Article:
The envelope idea in conjunction with a red/blue chip idea would seem to cover all holes in the system. Everyone would receive two personalized envelopes, one that *clearly* indicates participation on the inside of the envelope and one that *clearly* indicates not playing the LMS. Then everyone puts the LMS entry fee into one envelope or the other and inserts both of them into the drop box. It also would give reason for anyone to be asking for change instead of that being a dead giveaway that they want to play in the LMS. Unless someone is directly over someone else's shoulder as you are putting money in, no one should know anyone else's participation. Lot of work to go through and an inconvenience to those who do not want to participate but would be the best solution for assuring anonymous participation. Everything is a trade off.

I think that this situation was exacerbated by a) all three of the LMS players ending up in the last four spots which were the four cashing spots btw and b) so few players in the LMS that it was winner take all.

After digesting Marsh's comment more I find myself agreeing that not knowing who is in the side bet is preferable. But I am not sold on the idea that it is worth it to take the measures of implementing any sort of protocol.

* Reminds of the process that gave us the term "blackballing".

Sushi Cowboy said...

Riddle me this Batman. Marsh's comment was aimed at Andrew knowing about the side bet. But what if he didn't know about the side bet? Isn't the tight play of Marsh and Joe brought upon themselves? Let's say that only me, Marsh, and Joe knew about the LMS bet. Andrew wouldn't have been playing any differently but Marsh and Joe know that there is $90 on the line to wait each other out. Now let's assume that NOBODY knew who was in the side bet, wouldn't Marsh and Joe play more aggressively if the weren't sure of who was in? So I think changing your game due to the side bet is just part of the side bet. If the $90 is weighing heavily enough then you are going to adjust your play accordingly, just as though you were concerned about the difference between 7th and 6th place money in a big tourney.

But I think it makes more sense to know who you are up against in the side bet. It is only fair. If you don't know who you have to outlast and the stakes, you can't make proper tournament and side bet decisions. I think the only part that needs to be adjusted is that people who are not participating do not know who the LMS players are. That simplifies things a bit. So when everyone is paying, they can just pay tourney or tourney+LMS. Then I can just discreetly inform the LMS pool who the other participants are. If I have to disguise who is getting the info, I could always incorporate it into a generic rules/blinds/chip denomination tip sheet and include the LMS info only to the ones doing LMS. That way, players outside of the LMS pool do not need to do anything extra or different.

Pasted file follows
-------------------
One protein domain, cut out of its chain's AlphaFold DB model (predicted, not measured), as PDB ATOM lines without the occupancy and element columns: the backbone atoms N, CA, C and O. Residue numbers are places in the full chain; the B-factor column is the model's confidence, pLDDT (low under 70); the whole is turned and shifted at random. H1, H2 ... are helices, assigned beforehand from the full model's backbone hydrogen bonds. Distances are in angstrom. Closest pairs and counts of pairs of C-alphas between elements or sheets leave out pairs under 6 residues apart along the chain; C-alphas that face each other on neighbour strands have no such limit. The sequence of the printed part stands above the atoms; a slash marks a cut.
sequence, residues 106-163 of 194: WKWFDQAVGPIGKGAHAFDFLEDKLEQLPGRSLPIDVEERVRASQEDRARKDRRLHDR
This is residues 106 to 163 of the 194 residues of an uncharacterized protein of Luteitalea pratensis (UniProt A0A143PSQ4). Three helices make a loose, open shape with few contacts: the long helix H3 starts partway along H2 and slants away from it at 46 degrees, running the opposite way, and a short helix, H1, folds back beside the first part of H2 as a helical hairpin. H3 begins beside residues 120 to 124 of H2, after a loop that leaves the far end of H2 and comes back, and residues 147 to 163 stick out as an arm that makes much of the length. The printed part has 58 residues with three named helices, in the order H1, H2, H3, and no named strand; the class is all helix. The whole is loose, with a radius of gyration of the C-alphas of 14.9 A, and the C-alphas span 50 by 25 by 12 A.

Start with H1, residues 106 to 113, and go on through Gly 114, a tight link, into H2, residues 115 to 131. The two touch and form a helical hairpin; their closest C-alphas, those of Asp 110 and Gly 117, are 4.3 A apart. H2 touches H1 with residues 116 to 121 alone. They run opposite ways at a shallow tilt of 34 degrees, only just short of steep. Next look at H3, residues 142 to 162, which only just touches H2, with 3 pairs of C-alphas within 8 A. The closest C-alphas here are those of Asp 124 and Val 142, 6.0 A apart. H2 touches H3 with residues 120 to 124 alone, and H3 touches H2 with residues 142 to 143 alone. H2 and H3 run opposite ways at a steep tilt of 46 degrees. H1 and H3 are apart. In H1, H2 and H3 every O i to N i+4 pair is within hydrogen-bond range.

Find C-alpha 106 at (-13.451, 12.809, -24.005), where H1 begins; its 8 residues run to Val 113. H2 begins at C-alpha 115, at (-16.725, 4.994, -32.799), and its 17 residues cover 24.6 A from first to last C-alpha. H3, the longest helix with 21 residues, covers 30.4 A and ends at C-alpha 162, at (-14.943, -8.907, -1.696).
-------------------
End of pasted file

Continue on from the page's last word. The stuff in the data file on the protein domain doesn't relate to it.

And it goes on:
Marshall said...

A few things here.

1. I don't think that Andrew did anything wrong or questionable. I think he played well.

2. The situation that we were in just got me to think of a potential drawback to the LMS system.

Joe and I playing tight could or could not be a bi-product of our LMS sidebet. But it does give the 3rd player in that spot quite an advantage. It's like being on a 2nd money bubble, but not for the 3rd person.

I don't like the ideas of chips and envelopes much. I prefer just to not make it open until the end who is in the LMS and who isn't. Most people don't care much, or pay attention. Also it takes a pretty unique situation to have this affect anything. I don't think we need to go to too many extremes about it.

Sushi Cowboy said...

I agree. I don't think Andrew even considered that he might have extra leverage because of the LMS bet. I think he played a little too tight overall short handed but you can't argue with a second place finish.

Your point is valid that it benefits no one to have the LMS participants announced openly. Next time I offer LMS I will amend the procedures.

* I will not announce who is participating until the entire tournament is complete so anyone out of the LMS will never know if they are up against LMS players or not.

* I will inform everyone in the LMS who the others are.

* I will request that everyone in the LMS not disclose who is or is not in.

Marsh, thanks for pointing out the issue and for setting up the blog so we can hash this thing out.

jsola said...

It totally affected my play when we were down to the final three. Generally when I make it to the money I loosen up and get aggro and steal left and right, but even when it was just me, Marsh, and Andy, two of us were still on the bubble!

If Andy was ever in a pot with Marsh, or could potentially get into a pot with Marsh, I was looking for any reason to get out of the way so he could knock him out.

Sushi Cowboy said...

Yeah, but that would have been your strategy even if the players in the LMS were not openly known except to each other, right? That is classic tournament bubble strategy.

Are you suggesting that the LMS be handled differently than what I had planned for the next time?

jsola said...